That push has a lot to do with why the Biden administration went ahead and did this now instead of waiting.
Why we’re doing this now
First, some background. China has become the workshop of the world — the “make-everything country”, in the words of researcher Damien Ma. Its manufacturing output rivals that of the U.S. and all of Europe put together. But it still imports lots and lots of computer chips, mostly from the U.S., South Korea, Taiwan and Japan.
Computer chips power everything these days, including everything military, so in the event of a war that cut off China’s supply of chips, the country’s vaunted manufacturing complex would be in trouble. Specialized chips, like AI chips and the processors used in supercomputers, are especially important to the areas of innovation where China is trying to push past the U.S.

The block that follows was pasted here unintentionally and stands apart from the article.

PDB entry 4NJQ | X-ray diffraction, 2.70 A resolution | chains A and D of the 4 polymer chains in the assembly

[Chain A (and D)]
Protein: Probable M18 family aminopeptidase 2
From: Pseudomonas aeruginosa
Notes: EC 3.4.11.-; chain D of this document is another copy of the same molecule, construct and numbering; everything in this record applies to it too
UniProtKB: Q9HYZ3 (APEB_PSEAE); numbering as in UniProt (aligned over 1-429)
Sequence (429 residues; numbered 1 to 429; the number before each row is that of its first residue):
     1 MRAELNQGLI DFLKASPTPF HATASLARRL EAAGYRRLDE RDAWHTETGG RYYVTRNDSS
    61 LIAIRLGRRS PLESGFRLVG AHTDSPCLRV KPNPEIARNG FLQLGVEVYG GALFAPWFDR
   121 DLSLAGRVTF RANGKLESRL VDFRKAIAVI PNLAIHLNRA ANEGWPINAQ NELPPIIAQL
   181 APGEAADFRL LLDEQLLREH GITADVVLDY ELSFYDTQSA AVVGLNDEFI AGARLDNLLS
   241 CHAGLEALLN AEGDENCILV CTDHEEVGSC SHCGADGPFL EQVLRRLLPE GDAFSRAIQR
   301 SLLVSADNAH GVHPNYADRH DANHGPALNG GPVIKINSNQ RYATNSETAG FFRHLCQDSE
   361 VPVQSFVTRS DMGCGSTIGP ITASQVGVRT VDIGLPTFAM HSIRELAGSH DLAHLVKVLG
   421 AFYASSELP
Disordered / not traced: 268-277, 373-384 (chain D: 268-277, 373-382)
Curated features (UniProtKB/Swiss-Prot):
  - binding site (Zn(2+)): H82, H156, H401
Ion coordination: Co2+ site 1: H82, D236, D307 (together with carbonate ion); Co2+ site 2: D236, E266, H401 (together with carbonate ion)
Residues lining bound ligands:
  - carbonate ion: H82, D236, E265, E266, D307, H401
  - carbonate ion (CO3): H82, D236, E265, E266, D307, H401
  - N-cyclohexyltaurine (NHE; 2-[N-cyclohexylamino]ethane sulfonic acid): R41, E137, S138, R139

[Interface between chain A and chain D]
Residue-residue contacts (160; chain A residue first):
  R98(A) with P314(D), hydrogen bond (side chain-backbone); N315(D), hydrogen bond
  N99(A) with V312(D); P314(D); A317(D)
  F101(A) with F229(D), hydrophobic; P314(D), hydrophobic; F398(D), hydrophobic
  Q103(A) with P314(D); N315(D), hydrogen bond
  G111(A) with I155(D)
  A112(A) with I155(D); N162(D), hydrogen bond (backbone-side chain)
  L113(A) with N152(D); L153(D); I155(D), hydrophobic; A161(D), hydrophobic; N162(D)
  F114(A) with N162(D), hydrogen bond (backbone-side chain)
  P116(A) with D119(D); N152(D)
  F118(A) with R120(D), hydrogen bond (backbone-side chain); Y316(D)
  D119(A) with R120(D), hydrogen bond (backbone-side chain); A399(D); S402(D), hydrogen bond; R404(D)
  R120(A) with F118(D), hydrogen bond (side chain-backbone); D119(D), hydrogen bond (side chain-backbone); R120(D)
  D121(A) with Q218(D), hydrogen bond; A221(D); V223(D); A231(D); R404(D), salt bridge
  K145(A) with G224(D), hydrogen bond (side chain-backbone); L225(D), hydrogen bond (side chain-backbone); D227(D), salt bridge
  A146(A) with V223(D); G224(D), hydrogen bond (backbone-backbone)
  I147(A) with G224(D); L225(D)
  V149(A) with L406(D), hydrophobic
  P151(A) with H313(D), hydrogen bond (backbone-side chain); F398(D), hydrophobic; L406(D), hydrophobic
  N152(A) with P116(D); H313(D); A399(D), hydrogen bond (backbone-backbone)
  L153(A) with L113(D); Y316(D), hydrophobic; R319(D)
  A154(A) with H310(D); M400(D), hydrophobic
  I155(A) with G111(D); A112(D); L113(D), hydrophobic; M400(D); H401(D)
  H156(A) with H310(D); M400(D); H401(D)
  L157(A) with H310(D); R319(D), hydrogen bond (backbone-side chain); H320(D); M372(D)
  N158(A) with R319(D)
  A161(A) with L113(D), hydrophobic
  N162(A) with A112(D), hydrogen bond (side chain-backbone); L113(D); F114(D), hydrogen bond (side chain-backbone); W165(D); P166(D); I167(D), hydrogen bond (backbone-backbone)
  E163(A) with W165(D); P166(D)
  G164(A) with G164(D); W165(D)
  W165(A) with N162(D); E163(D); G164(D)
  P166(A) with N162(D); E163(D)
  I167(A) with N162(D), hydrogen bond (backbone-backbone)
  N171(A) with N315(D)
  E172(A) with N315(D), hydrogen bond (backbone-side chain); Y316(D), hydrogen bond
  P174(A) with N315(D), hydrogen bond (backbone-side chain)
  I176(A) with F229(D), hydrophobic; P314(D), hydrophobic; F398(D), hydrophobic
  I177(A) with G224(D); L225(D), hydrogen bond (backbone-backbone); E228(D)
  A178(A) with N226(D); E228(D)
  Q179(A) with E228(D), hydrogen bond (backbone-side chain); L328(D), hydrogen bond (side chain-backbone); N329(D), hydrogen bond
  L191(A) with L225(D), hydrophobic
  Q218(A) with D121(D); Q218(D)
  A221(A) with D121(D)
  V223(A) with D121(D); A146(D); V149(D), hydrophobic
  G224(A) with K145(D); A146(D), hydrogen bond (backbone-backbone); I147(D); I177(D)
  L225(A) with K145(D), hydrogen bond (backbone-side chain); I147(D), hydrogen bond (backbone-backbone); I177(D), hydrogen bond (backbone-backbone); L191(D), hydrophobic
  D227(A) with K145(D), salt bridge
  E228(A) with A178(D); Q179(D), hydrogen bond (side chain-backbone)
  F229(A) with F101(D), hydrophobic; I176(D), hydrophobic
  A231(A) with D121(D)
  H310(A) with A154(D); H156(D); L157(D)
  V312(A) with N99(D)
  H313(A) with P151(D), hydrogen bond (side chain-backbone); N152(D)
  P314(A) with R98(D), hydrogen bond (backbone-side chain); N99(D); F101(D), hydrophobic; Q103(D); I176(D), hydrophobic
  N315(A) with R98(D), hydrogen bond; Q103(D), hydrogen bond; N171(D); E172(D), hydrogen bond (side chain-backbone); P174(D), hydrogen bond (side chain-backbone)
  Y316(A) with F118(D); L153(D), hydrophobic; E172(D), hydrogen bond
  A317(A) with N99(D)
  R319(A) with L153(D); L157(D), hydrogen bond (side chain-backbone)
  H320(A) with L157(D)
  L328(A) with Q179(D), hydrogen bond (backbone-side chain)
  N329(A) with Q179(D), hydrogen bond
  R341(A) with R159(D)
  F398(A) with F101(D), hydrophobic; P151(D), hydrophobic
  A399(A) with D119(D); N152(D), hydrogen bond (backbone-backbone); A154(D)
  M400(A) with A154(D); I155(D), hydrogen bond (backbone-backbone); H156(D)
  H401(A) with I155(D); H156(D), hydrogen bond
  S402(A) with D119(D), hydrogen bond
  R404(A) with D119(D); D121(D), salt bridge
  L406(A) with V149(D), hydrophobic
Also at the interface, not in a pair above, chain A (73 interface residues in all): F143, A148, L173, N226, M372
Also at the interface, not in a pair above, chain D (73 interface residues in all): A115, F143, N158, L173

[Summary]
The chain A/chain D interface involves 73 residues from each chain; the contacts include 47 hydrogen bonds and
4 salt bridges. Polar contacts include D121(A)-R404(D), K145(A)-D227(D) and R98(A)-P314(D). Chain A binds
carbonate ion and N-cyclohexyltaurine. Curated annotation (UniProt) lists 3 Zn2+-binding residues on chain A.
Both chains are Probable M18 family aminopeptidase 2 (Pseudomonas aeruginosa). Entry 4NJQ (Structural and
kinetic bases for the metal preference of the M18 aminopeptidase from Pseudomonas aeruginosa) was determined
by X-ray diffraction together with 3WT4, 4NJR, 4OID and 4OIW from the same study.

For the past two or three years, China has been embarked on an all-out effort to build a domestic chip industry that can rival that of the U.S. and its East Asian allies (Taiwan, South Korea, and Japan). China’s effort has involved plenty of waste and mismanagement, but also some startling successes. China analysts have expressed confidence that the country would eventually be able to achieve its goal of self-sufficiency, probably more quickly than scoffing Americans expected.
This was probably why Biden took action now. If he had withheld the threat of semiconductor export controls as insurance against a possible future invasion of Taiwan, there’s a good chance that by the time China was ready to attack, it would have largely immunized itself against this economic weapon. In other words, as I wrote in my previous post, this was always a weapon with an expiration date. And the people in the administration, who are much better informed than I am about the details of China’s chipmaking progress, apparently decided that the expiration date was sooner than I had thought.